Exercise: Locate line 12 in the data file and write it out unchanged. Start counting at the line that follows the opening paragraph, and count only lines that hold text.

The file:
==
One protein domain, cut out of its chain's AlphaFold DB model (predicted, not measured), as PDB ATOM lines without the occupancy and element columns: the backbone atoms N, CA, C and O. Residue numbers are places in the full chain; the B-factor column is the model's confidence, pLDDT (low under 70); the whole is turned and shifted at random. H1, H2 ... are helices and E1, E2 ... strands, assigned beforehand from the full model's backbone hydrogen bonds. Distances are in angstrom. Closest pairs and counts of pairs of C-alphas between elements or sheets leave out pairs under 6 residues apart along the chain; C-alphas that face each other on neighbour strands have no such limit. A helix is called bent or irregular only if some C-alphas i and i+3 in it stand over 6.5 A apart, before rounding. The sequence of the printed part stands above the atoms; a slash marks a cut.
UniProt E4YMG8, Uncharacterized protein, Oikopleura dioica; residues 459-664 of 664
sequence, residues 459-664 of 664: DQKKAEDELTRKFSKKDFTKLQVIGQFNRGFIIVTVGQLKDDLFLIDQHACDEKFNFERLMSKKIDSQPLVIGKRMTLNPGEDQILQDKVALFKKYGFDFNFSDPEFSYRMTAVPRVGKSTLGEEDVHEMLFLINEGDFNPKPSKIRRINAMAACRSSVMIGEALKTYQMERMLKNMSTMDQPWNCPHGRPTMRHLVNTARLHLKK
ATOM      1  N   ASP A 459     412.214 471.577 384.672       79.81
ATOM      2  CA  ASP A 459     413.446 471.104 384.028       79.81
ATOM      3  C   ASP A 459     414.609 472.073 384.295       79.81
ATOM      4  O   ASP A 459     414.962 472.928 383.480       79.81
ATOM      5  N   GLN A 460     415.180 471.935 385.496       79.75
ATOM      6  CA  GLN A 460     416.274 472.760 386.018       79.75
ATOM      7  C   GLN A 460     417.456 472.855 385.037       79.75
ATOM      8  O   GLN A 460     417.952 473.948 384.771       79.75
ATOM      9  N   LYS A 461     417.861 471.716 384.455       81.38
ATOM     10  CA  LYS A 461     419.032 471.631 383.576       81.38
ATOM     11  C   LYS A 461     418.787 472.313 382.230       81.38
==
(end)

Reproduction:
ATOM     10  CA  LYS A 461     419.032 471.631 383.576       81.38